[Image: xkcd.com #324. The image’s
title attribute there says, “Sometimes the best fun looks like boredom.” (Click image to enlarge.)]
From whiskey river:
Questions Before Dark
Day ends, and before sleep
when the sky dies down, consider
your altered state: has this day
changed you? Are the corners
sharper or rounded off? Did you
live with death? Make decisions
that quieted? Find one clear word
that fit? At the sun’s midpoint
did you notice a pitch of absence,
bewilderment that invites
the possible? What did you learn
from things you dropped and picked up
and dropped again? Did you set a straw
parallel to the river, let the flow
carry you downstream?
(Jeanne Lohmann, from The Light of Invisible Bodies)
There is nothing more alone than being in a car at night in the rain. I was in the car. And I was glad of it. Between one point on the map and another point on the map, there was the being alone in the car in the rain. They say you are not you except in terms of relation to other people. If there weren’t any other people there wouldn’t be any you because what you do, which is what you are, only has meaning in relation to other people. That is a very comforting thought when you are in the car in the rain at night alone, for then you aren’t you, and not being you or anything, you can really lie back and get some rest. It is a vacation from being you. There is only the flow of the motor under your foot spinning that frail thread of sound out of its metal gut like a spider, that filament, that nexus, which isn’t really there, between the you which you have just left in one place and the you which you will be when you get to the other place.
(Robert Penn Warren, from All the King’s Men [source])
Not from whiskey river:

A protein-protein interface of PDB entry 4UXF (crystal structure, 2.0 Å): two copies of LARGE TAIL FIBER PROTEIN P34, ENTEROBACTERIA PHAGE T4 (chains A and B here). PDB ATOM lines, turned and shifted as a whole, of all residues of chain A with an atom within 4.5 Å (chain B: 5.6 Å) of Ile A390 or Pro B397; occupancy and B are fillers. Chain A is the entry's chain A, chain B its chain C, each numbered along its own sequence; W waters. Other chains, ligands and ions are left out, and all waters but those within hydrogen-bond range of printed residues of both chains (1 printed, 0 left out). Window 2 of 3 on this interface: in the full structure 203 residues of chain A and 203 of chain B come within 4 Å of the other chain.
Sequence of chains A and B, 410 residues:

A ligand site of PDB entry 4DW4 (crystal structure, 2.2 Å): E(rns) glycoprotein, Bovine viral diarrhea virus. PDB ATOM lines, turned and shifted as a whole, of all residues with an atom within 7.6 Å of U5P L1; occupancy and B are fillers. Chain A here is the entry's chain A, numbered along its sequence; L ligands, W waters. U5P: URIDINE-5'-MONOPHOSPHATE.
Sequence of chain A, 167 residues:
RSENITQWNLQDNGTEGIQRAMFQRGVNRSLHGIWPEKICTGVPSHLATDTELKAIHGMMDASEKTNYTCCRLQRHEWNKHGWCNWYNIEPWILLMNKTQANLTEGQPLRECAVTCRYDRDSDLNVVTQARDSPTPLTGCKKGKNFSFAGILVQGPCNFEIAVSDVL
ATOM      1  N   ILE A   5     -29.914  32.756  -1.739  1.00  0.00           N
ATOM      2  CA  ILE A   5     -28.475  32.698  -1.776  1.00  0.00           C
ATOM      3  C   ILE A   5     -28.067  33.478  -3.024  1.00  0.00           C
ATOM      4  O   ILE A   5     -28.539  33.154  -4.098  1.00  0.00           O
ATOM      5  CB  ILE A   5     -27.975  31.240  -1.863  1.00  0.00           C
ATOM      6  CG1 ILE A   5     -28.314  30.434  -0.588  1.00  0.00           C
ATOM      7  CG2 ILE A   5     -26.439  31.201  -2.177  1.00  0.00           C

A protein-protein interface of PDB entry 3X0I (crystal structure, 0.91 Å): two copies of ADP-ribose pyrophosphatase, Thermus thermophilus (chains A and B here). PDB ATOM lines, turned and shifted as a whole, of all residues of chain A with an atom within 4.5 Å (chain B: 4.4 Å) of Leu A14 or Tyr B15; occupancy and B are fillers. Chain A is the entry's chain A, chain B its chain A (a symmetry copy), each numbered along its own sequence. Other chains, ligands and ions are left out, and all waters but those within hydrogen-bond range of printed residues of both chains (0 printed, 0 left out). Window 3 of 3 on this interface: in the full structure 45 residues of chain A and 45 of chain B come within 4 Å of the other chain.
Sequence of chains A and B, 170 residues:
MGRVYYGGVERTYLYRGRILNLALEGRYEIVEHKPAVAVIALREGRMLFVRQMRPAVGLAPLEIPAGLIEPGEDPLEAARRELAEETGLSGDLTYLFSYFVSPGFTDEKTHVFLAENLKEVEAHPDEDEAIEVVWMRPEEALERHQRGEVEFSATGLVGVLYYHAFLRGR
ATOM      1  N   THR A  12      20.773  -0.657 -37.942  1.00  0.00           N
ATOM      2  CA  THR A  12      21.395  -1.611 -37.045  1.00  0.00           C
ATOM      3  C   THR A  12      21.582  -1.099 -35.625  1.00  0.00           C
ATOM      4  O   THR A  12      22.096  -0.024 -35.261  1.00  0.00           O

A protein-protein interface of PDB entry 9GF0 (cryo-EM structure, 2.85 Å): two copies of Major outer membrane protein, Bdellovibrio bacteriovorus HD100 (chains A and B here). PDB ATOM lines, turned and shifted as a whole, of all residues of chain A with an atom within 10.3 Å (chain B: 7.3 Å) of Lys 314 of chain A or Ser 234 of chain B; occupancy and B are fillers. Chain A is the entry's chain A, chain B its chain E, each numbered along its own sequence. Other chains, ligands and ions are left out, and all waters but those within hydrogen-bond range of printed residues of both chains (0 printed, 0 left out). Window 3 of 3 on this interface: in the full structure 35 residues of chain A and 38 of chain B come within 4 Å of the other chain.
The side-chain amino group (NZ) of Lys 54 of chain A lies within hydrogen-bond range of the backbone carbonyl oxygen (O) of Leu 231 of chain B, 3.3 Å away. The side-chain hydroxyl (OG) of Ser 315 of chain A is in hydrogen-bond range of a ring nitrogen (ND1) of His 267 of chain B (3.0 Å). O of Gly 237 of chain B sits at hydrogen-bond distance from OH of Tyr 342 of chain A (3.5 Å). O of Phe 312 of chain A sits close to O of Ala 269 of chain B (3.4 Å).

The Mother’s Prayer for Its Daughter
First, Lord: No tattoos. May neither Chinese symbol for truth nor Winnie-the-Pooh holding the FSU logo stain her tender haunches.
Guide her, protect her
When crossing the street, stepping onto boats, swimming in the ocean, swimming in pools, walking near pools, standing on the subway platform, crossing 86th Street, stepping off of boats, using mall restrooms, getting on and off escalators, driving on country roads while arguing, leaning on large windows, walking in parking lots, riding Ferris wheels, roller-coasters, log flumes, or anything called “Hell Drop,” “Tower of Torture,” or “The Death Spiral Rock ‘N Zero G Roll featuring Aerosmith,” and standing on any kind of balcony ever, anywhere, at any age.
And should she choose to be a Mother one day, be my eyes, Lord,
That I may see her, lying on a blanket on the floor at 4:50 A.M., all-at-once exhausted, bored, and in love with the little creature whose poop is leaking up its back.
“My mother did this for me once,” she will realize as she cleans feces off her baby’s neck. “My mother did this for me.” And the delayed gratitude will wash over her as it does each generation and she will make a Mental Note to call me. And she will forget.
But I’ll know, because I peeped it with Your God eyes.
(Tina Fey, Bossypants [source])
The God Who Loves You
It must be troubling for the god who loves you